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This modern era has had many names: the golden age, the machine age, the atomic age, the electronic age, and so on. One further title, hitherto unpublicized, it eminently deserves: the age of noise. Man has compounded the natural noise that preceded his existence on the earth until no point on this globe is free from it. Even in the desert’s hush, radio waves pervade the air and provide a source of potential noise. The shorter waves escape from the earth and fill interplanetary space with the mingled clamor of FM, TV, radar, and other insistent voices.
This book deals with the important problem of radio noise, its sources, whether manmade or natural, over the known range of frequencies. Certain of these contributions will interest the communicator, enabling him to estimate the potential interference from various types of sources. Other contributions deal mainly with scientific problems, such as the origins and significance of certain characteristic noise radiations.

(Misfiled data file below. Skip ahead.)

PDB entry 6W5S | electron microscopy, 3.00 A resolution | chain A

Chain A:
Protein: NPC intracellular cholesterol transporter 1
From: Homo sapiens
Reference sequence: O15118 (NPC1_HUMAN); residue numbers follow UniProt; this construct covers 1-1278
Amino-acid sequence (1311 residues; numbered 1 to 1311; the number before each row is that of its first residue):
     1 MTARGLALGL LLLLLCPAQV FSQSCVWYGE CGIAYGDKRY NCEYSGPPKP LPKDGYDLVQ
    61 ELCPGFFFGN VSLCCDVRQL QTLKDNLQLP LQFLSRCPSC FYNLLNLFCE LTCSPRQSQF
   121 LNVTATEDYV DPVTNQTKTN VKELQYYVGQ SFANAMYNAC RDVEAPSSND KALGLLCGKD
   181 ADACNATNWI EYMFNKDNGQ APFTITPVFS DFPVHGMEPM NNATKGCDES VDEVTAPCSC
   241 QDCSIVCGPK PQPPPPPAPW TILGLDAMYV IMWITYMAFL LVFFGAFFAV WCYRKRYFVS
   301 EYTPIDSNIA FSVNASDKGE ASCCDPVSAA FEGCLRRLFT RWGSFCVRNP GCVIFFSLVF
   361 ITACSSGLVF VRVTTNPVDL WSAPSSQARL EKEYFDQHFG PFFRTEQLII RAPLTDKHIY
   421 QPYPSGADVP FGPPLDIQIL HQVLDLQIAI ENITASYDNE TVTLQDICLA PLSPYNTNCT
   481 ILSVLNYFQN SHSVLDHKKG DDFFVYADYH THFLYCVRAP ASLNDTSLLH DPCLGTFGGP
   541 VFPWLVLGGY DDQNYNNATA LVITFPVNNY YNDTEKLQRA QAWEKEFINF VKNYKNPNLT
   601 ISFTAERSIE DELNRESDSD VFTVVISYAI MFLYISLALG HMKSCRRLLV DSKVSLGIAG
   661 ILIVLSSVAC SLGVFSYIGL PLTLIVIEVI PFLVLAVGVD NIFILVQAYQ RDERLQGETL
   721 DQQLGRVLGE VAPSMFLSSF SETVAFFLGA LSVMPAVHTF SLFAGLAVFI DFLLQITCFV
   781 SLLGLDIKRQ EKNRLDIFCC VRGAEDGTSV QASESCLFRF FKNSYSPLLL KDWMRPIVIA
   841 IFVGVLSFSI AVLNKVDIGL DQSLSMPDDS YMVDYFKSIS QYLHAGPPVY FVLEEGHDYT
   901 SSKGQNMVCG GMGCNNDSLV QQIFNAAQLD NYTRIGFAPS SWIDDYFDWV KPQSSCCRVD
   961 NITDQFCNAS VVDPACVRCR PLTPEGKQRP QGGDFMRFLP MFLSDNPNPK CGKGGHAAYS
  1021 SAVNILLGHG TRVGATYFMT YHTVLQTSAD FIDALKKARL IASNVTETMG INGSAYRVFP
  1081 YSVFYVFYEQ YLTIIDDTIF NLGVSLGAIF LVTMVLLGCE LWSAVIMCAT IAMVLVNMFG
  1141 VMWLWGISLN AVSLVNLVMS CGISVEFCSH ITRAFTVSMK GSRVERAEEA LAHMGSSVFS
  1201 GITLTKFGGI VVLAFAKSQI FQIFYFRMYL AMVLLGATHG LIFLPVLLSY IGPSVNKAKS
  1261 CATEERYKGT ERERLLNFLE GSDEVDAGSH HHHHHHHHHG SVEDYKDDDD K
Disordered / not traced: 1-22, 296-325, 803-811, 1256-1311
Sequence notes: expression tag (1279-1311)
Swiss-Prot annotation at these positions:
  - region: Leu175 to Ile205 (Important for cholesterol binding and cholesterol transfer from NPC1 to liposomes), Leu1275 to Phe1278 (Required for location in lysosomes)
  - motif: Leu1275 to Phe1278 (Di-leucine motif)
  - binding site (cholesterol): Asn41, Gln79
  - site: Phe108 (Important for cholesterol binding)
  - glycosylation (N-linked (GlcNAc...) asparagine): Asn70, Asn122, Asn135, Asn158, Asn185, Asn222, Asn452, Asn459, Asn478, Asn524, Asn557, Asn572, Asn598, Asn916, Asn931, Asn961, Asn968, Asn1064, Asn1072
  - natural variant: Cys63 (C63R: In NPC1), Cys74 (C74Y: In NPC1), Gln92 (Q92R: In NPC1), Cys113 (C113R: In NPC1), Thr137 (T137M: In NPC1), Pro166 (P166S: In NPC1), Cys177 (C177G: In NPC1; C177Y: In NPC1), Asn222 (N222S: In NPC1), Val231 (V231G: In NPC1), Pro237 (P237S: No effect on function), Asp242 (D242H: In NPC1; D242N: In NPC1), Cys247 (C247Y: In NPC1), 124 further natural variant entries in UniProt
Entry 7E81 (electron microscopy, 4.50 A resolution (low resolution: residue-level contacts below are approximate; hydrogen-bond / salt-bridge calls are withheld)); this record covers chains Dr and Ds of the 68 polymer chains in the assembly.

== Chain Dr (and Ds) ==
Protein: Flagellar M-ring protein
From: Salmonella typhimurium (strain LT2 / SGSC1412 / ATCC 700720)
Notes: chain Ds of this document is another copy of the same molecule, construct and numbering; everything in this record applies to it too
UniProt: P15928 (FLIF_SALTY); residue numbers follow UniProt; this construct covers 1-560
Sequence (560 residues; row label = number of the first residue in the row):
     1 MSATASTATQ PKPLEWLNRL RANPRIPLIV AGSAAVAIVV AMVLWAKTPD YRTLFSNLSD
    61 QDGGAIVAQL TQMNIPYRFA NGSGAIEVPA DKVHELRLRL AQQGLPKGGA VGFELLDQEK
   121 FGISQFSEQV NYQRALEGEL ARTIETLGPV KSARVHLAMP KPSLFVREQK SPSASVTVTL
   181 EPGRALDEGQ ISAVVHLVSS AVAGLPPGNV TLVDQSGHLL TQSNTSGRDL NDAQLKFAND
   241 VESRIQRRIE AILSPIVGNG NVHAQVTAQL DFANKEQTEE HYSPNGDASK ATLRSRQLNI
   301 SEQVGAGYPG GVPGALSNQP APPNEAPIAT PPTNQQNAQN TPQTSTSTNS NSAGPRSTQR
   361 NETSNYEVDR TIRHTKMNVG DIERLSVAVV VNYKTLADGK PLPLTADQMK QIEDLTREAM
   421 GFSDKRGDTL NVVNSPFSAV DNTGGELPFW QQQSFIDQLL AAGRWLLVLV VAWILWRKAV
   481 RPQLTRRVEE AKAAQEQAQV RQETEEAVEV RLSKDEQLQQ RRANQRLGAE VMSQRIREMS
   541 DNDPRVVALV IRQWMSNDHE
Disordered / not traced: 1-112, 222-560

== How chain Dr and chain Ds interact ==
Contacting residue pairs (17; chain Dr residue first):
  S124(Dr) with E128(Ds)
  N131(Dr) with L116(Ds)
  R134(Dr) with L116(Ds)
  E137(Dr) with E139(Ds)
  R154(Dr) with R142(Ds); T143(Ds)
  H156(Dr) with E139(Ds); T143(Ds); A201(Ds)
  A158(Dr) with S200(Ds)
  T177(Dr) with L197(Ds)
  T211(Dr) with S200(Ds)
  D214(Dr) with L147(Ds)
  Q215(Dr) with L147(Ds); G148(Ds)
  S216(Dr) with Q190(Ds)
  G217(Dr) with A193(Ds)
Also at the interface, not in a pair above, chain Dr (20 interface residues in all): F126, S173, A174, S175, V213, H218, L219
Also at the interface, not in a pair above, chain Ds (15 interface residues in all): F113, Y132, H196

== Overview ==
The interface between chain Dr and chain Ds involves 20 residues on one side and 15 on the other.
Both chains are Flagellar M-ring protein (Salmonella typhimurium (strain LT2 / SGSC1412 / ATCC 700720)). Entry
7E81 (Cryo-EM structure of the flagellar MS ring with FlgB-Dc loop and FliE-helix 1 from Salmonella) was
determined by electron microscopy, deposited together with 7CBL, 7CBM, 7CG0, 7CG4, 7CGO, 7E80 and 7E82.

The contributors to this book are experts on the various phases of radio noise. The individual chapters derive from papers presented at a Conference on Radio Noise, held at Harvard College Observatory, April 22, 1958.